In the Yoruba language, there is no one word for a plague

The Nigerian poet and barrister Tade IPADEOLA received the 2013 Nigeria Prize for Literature for his poetry collection The Sahara Testaments, which has been translated into four languages. A Bellagio Rockefeller Fellow and a juror for the Nigeria Prize for Literature, he also translates poetry into Yoruba.


On the 27th day of February 2020, the first clinically-confirmed case of the new Covid-19 disease in Nigeria was established in Lagos. The victim, an Italian businessman, would go on to recover from the illness but would also infect the Nigerian driver taking him around the country. For a people familiar with all kinds of debilitating fevers, the new disease still managed to elicit genuine apprehension. This disease struck the Nigerian economy before it struck the first Nigerian down. The Nigerian crude oil that sold as high as $50 a barrel in January 2020 had fallen in value to $22 in the market by February 2020.

The medical doctor that ordered tests conclusively establishing the cause of illness in the first known patient to be the SARS-CoV-2 had a hunch. She looked at the travel history of the patient before her and made the call. In the way that history sometimes repeats itself, the doctor that spotted the first case of Ebola fever in Nigeria was also a woman alert to the details of the travel history of her patient. The challenge became how to prevent landfall Nigeria from becoming touchdown for the virus.

Some of the most virulent pathogens on the planet have made their presence known in Nigeria. At the time this latest Corona virus appeared, Nigeria was actively fighting a local scourge of the Lassa hemorrhagic fever, akin to the Ebola hemorrhagic fever, spread by rats. A country that is officially 180 million people with only 5 approved molecular laboratories capable of isolating the SARS-CoV-2 virus was going to need major ramping up. This new respiratory illness was unlike others before it: the original SARS, MERS, the Avian Flu, swine fever – all somehow never affected Nigerians this way.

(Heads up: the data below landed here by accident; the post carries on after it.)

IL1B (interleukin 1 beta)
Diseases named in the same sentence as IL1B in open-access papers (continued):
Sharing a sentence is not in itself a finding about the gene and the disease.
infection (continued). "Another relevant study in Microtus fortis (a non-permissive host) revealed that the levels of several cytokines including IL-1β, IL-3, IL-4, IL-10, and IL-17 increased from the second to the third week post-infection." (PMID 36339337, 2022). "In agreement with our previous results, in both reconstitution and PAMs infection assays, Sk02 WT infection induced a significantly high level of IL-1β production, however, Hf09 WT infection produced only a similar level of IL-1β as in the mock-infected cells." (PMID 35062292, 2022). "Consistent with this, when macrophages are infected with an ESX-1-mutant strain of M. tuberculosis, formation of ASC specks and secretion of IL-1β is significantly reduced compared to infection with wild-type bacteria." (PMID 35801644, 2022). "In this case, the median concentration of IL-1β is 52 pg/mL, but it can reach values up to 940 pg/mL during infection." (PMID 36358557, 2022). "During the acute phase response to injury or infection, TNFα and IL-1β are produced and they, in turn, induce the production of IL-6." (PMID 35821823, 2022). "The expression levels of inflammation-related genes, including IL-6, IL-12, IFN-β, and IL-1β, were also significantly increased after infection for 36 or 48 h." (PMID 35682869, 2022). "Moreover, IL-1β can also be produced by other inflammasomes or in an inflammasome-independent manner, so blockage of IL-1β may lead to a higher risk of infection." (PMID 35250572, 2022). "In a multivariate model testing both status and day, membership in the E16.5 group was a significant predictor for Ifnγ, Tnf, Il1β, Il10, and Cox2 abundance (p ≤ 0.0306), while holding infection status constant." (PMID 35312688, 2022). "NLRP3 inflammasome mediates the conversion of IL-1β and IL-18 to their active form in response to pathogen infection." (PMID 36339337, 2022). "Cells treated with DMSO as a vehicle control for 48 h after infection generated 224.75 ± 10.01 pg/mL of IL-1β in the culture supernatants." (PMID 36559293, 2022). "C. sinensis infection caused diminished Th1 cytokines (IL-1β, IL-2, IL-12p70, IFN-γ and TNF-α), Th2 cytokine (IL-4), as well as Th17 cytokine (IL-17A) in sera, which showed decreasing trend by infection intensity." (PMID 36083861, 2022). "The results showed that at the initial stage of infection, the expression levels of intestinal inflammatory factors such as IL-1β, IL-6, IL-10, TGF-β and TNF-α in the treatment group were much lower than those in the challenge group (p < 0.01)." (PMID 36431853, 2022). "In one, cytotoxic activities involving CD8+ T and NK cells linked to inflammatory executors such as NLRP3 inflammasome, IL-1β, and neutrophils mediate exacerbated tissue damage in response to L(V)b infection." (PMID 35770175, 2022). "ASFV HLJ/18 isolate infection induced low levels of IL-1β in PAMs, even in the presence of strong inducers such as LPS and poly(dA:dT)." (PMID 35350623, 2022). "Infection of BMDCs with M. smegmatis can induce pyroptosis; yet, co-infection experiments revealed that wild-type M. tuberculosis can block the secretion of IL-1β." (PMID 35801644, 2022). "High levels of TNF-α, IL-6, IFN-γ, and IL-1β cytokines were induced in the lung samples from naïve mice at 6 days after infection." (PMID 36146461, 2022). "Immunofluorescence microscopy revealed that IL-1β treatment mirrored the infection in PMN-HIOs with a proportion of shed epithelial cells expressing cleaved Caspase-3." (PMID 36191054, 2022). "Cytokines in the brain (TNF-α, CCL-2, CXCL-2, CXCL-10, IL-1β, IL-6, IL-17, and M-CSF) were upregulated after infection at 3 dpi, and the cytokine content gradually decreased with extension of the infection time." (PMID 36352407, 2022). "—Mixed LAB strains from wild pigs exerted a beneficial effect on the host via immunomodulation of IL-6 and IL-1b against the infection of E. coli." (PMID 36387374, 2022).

The dominant indigenous language in Lagos, where the first case of Covid-19 was diagnosed, is Yoruba. In the Yoruba language, there is no one word for a plague. The expression "ajakale arun," most poignantly translated by Adeleke Adeekoas  as ‘scorched earth infestation,' is the generic term for pestilences. The expression retains the militancy which the Yoruba ascribe to all contagion, the presumed intention pathogens have not just to share but to emphatically establish occupancy.

Nigeria has no factories for hazmat suits, no enterprise for manufacturing respirators, ventilators, nose masks or protective goggles. What we do have are soap factories, and the vestigial presence of medical doctors who have not yet emigrated out of Nigeria. On the last day of March 2020, 331 victims of the disease had been identified. Seven patients had recovered enough to be discharged. Covid-19 had claimed two lives. The majority of those tested were politicians, members of the business elite and a handful of entertainment stars. Members of the working class who unwittingly had contact with patients are isolated and quarantined if they show symptoms. There is a sense that more widespread testing needs to be done, and fast. The problem is that Nigeria has so few laboratories, so the general population have resorted to washing their hands and faces furiously.

The federal government announced the total lockdown of Lagos and Abuja, the two Nigerian cities most hit by the Corona virus, for fourteen days. Different states have announced partial lockdown and governors are advocating social distancing. The hope is that these measures will slow down the spread and allow healthcare facilities, pitifully inadequate, stand a chance against the advance of the pale horse of Covid-19. For now, the soap factories go into overdrive.